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The power of section 100 statements: exploring the testator's choices in estate planning

estate planning estates family provision succession act supreme court Apr 10, 2023

 When a person creates a will, they have the power to decide who will inherit their property and assets after they pass away. In some cases, a testator may choose to exclude a child from their will, and in such cases, they may choose to include a statement explaining the reasons why the child was excluded.

If a testator chooses to exclude a child from their will, the distribution of their assets may nevertheless be open to a challenge from the excluded child under family provision laws (see our other blogs in relation to family provision).

However, to assist in understanding the reasons why such gifts were made (and to assist the estate in upholding the testator’s wishes), the testator can choose to make a specific statement addressing these reasons. This statement is commonly referred to as a "section 100 statement" (in reference to section 100 of the Succession Act 2006 (NSW)) and is either included in the will, or in a document separate to the will, to provide clarity about the testator's intentions.  If an excluded person challenge’s the Estate after the testator’s death, then the statement can be used as evidence in support of the testator’s wishes.

A section 100 statement can explain the reasons why the child was excluded from the will, such as strained relationships, past behaviour, or financial stability. The statement can provide evidence to support the testator's decision and help prevent any disputes that may arise after the testator's death.

For example, a testator may choose to exclude a child from their will due to a history of estrangement or neglect. In this case, the testator may choose to include a section 100 statement outlining the reasons why the child was excluded and providing evidence to support their decision. The statement can include details about the strained relationship between the testator and the child, such as instances of neglect, abuse, or lack of interest in maintaining a relationship.  In this respect, it is crucial to determine on whose part the estrangement arose.  If the estrangement arose because of the child’s actions or inactions (such as refusing to maintain any contact with the parent, despite the parent’s attempts to contact the child), then this will weigh heavily in support of the testator’s wishes.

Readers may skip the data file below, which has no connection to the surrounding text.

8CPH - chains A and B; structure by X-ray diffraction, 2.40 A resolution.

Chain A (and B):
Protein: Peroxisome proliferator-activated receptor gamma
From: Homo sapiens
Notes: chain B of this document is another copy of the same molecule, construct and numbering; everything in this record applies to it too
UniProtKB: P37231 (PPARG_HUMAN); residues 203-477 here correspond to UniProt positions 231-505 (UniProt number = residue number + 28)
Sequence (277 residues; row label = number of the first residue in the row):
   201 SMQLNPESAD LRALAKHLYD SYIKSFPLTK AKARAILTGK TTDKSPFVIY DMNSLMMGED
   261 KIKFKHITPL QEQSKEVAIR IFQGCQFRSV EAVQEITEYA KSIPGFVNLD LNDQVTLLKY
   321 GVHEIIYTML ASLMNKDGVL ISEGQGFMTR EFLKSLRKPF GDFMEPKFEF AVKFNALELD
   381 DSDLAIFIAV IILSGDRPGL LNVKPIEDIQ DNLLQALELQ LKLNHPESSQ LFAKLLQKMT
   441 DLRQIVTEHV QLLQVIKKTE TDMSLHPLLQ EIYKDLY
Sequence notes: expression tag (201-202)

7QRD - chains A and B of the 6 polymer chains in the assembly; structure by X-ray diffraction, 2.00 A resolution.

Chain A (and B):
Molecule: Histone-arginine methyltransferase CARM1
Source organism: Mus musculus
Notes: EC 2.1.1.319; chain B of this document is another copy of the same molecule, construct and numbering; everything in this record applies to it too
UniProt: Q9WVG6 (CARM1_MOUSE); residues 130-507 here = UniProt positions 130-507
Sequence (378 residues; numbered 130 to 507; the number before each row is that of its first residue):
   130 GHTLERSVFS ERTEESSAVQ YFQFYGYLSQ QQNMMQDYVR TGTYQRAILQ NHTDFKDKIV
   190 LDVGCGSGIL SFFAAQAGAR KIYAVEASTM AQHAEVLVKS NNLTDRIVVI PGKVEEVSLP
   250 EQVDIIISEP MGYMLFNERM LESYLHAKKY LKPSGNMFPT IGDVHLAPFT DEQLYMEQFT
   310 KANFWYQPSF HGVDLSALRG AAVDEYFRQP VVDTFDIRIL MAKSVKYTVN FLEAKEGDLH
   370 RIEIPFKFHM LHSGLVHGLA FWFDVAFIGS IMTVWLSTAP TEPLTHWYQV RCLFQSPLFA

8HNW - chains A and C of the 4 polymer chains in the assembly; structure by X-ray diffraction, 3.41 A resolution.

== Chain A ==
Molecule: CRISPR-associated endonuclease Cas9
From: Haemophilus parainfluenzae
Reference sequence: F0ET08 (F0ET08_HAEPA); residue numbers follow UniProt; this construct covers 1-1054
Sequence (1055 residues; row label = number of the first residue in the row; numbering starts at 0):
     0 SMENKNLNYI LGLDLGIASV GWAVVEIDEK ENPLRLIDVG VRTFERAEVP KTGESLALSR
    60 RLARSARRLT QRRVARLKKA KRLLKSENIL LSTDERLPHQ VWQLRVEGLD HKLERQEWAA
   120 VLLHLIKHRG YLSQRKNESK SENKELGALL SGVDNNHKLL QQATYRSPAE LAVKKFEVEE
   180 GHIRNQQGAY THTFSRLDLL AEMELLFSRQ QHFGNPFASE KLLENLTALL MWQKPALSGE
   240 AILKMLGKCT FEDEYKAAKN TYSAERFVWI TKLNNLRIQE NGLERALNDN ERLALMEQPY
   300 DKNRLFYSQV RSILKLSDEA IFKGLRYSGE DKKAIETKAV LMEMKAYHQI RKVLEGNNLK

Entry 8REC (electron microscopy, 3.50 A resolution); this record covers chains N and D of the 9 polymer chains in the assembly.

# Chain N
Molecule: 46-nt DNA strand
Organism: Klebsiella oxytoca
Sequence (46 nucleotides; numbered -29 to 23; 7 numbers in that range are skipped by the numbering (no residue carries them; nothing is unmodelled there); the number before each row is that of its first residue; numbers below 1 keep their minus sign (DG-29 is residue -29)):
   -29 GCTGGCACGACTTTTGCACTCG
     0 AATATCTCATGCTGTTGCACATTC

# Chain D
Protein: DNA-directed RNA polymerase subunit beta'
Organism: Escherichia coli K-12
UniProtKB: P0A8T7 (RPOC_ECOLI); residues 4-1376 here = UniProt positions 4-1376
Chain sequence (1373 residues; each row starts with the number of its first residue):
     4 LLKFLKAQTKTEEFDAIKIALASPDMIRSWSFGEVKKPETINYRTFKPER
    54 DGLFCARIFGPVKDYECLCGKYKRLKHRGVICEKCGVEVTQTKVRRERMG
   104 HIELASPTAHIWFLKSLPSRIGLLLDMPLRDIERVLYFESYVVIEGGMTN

Similarly, a testator may exclude a child from their will due to financial reasons. For example, if the child is financially stable and does not need the inheritance, the testator may choose to distribute their assets to other beneficiaries who may be in greater need. In this case, the testator can include a section 100 statement outlining their decision and providing evidence to support their reasoning.

In the 2022 case of Dodd v Dodd, the deceased’s only child, an adult son, made a family provision claim against his father’s estate which was left entirely to the deceased’s sister (the claimant’s aunt).  The deceased had draft a section 100 statement, explaining the reasons for excluding his son from his will on the grounds of animosity, an assault and an irretrievable breakdown of their relationship.  Evidence was presented to the Court of the son’s aggressive and violent conduct towards his father and their estrangement for a period of approximately 18 years before the deceased’s death, and even his “long and ugly criminal record” (as the Court described it).  The son argued that he was not estranged and that he was actively attempting to improve the relationship.  He blamed his conduct on his father’s alleged rejection of him in early childhood.

The Court looked at various issues, including whether there was an estrangement, whether the relationship was as described in the section 100 statement, and whether the nature of the relationship precluded further provision for the son out of his father’s estate.   The Court ordered that the son receive an amount of $520,000 from his father’s $800,000 estate.

In the earlier 2020 case of Ovens v Ovens, the testator made various gifts (including proceeds of sale when she sold parcels of real estate) during her lifetime to her sons and made unequal gifts in her Will.  The Court noted that the gifts made were consistent with the paragraphs in the section 100 Statement.  The Court noted:

“The deceased’s own written s100 statement made about [the time of making an earlier gift] suggests [excluding the claimant] was not her motivation. And her other oral statements do not provide support for the contention that this was her actual motivation. The evidence paints her as a considered woman who wanted the best for her children. So a desire to leave [the claimant] without adequate provision is not consistent with that outlook, nor are the terms of the Will she made in [the claimant]’s favour.”

In conclusion, a section 100 statement is a powerful tool that a testator can use to explain the reasons why a child was excluded from their will. This statement can provide clarity and evidence to support the testator's decision, in attempt to avoid or minimise any disputes or legal challenges that may arise after their death. And even though a family provision claim may still be successful, the testator’s section 100 statement may assist in minimising the value of the provision made to the claimant.

Contact the Shire Legal team if you have any questions.

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